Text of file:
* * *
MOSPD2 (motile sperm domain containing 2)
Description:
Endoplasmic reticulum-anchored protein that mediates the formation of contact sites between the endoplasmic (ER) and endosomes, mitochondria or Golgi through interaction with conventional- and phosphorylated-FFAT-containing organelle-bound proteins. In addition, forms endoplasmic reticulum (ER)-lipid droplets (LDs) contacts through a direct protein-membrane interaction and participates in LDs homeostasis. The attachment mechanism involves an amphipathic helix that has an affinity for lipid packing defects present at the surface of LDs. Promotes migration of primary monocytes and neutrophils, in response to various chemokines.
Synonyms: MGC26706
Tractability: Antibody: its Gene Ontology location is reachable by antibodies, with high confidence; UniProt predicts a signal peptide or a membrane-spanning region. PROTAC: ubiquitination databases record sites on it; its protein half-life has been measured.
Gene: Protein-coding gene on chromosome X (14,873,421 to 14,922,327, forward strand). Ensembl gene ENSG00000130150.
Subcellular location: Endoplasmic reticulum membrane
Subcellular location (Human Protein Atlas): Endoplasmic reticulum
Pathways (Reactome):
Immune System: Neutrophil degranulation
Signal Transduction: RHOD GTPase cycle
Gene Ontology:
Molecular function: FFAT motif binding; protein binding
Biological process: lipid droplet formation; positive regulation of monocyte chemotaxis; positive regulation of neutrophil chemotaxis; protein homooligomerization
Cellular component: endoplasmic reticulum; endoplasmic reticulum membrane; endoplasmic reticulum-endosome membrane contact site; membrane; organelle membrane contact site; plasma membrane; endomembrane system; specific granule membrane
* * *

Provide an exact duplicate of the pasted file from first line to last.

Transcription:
MOSPD2 (motile sperm domain containing 2)
Description:
Endoplasmic reticulum-anchored protein that mediates the formation of contact sites between the endoplasmic (ER) and endosomes, mitochondria or Golgi through interaction with conventional- and phosphorylated-FFAT-containing organelle-bound proteins. In addition, forms endoplasmic reticulum (ER)-lipid droplets (LDs) contacts through a direct protein-membrane interaction and participates in LDs homeostasis. The attachment mechanism involves an amphipathic helix that has an affinity for lipid packing defects present at the surface of LDs. Promotes migration of primary monocytes and neutrophils, in response to various chemokines.
Synonyms: MGC26706
Tractability: Antibody: its Gene Ontology location is reachable by antibodies, with high confidence; UniProt predicts a signal peptide or a membrane-spanning region. PROTAC: ubiquitination databases record sites on it; its protein half-life has been measured.
Gene: Protein-coding gene on chromosome X (14,873,421 to 14,922,327, forward strand). Ensembl gene ENSG00000130150.
Subcellular location: Endoplasmic reticulum membrane
Subcellular location (Human Protein Atlas): Endoplasmic reticulum
Pathways (Reactome):
Immune System: Neutrophil degranulation
Signal Transduction: RHOD GTPase cycle
Gene Ontology:
Molecular function: FFAT motif binding; protein binding
Biological process: lipid droplet formation; positive regulation of monocyte chemotaxis; positive regulation of neutrophil chemotaxis; protein homooligomerization
Cellular component: endoplasmic reticulum; endoplasmic reticulum membrane; endoplasmic reticulum-endosome membrane contact site; membrane; organelle membrane contact site; plasma membrane; endomembrane system; specific granule membrane